'As You Like It' rises on risks, deft touches Theater: Director Irene Lewis and a fine cast present high-sprited, likable Shakespeare.

November 21, 1998|By J. Wynn Rousuck | J. Wynn Rousuck,SUN THEATER CRITIC

In his musical "Into the Woods," Stephen Sondheim contends: "Anything can happen in the woods." That's certainly the case in Shakespeare's pastoral comedy "As You Like It," which is receiving a high-spirited production at Center Stage.

Most of what happens in Shakespeare's woods is orchestrated by Rosalind, the character described as "the most admirable personage in all of Shakespeare" by literary critic Harold Bloom in his new book, "Shakespeare: The Invention of the Human."

In director Irene Lewis' production, Diana LaMar's admirable Rosalind is giddy and girlish, but determined. Banished from court because her father is out of favor, she disguises herself as a man named Ganymede, only to run into Orlando, the man she fell in love with just before she was exiled.

Stephen Barker Turner's Orlando isn't half as clever as Rosalind, which may be why he submits to Ganymede's lessons to cure him of love. The cure, however, is really Rosalind's ruse to learn more about the man she fell for at first sight, and to teach him a thing or two about love in the process.

LaMar and Turner make an excellent pair. LaMar's Rosalind may be small and sprite-like, but she always leads in this Shakespearean mating dance, and Turner's Orlando, rugged and exuding decency, is a good counterweight for her rather crafty personality.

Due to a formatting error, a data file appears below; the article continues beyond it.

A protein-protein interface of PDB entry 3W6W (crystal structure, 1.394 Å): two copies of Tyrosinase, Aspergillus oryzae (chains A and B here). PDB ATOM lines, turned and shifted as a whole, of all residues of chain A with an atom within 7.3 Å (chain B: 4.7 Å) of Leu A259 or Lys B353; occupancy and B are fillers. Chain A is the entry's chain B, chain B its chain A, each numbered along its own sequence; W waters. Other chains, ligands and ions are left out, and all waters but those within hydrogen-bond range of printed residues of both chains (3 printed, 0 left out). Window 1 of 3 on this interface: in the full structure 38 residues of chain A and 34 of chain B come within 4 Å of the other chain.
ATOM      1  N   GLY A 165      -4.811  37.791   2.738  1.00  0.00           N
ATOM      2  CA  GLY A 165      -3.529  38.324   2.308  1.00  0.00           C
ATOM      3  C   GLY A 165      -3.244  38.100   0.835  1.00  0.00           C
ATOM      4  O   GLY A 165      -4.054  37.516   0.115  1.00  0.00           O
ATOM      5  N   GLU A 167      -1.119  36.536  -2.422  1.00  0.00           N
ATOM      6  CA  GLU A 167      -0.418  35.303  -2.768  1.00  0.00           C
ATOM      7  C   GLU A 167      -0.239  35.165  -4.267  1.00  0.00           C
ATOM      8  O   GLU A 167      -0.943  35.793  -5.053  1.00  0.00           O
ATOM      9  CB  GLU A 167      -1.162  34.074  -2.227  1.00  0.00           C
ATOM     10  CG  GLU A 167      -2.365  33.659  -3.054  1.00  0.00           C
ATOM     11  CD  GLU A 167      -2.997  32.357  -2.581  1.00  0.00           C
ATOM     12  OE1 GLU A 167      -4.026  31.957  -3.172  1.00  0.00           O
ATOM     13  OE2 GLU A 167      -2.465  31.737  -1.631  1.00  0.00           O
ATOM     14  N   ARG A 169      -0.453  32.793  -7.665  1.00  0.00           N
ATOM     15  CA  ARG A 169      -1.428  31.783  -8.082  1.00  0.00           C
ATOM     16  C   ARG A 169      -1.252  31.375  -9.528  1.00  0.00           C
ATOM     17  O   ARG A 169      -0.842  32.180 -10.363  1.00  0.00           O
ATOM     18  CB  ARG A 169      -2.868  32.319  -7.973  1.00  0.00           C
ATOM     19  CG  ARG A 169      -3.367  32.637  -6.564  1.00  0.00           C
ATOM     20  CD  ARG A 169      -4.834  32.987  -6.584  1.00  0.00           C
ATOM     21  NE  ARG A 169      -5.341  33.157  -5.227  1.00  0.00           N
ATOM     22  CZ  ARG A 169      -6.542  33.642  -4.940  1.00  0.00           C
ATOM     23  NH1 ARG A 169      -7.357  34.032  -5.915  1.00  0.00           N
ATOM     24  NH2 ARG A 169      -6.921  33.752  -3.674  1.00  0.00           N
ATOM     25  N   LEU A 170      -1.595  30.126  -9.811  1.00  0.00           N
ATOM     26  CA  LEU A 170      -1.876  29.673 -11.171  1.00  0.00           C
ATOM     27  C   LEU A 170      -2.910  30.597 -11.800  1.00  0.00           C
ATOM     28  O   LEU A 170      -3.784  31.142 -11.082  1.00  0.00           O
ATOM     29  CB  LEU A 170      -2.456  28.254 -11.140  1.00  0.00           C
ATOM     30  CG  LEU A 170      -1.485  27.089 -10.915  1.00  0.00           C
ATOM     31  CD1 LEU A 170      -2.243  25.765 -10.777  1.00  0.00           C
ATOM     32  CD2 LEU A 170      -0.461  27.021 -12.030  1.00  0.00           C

Rosalind and Orlando are one of four couples in "As You Like It," with each of the other three serving as a foil to the main couple and demonstrating a different facet of romance.

Rosalind's beloved cousin Celia (warm, sisterly Mari Nelson) and Orlando's brother, Oliver (a cruel, but later chastened Tony Ward), represent romance for romance's sake. Shepherds Silvius resolutely romantic TJ Edwards) and Phebe (buxom Elizabeth Meadows Rouse) represent a love-hate relationship. And the unlikely pair of Audrey, the goatherd (Katie Barrett, looking like // an adorably sooty Raggedy Ann), and Touchstone, the court jester (the inimitable clown Robert Dorfman), represent the old maxim that opposites attract.

As melancholy Jaques, the play's outsider and the only character who remains unmoved by the magic of the woods, Firdous Bamji is a perpetually foreboding presence. Sick at heart and, by the end of this production, in ill health as well, he removes himself from the joyous concluding festivities.

Director Lewis has taken some chances with her production, which is performed in Elizabethan dress, but on an abstract set. She includes an on-stage musician (Karen Hansen), who walks through the action playing instruments ranging from Renaissance strings to bowed saw and accordion. And Lewis has cast local deaf actor Willy Conley as the country bumpkin, William. Conley's partly signed, partly spoken interchange with Dorfman's Touchstone is one of the evening's funniest scenes.

But though such touches work splendidly, the three-hour production lags about two-thirds of the way through, lacking Lewis' usual concision and swiftness.

Still, there's a lot to like in this "As You Like It" -- a play that leaves its characters happier, saner and more at peace, and conveys much of those feelings to the audience as well.

'As You Like It'

Where: Center Stage, 700 N. Calvert St.

When: 8 p.m. Tuesdays-Saturdays; 7: 30 p.m. most Sundays; matinees at 2 p.m. Sundays and most Saturdays and 1 p.m. Dec. 2. Through Dec. 20

Tickets: $10-$45

Call: 410-332-0033

Pub Date: 11/21/98

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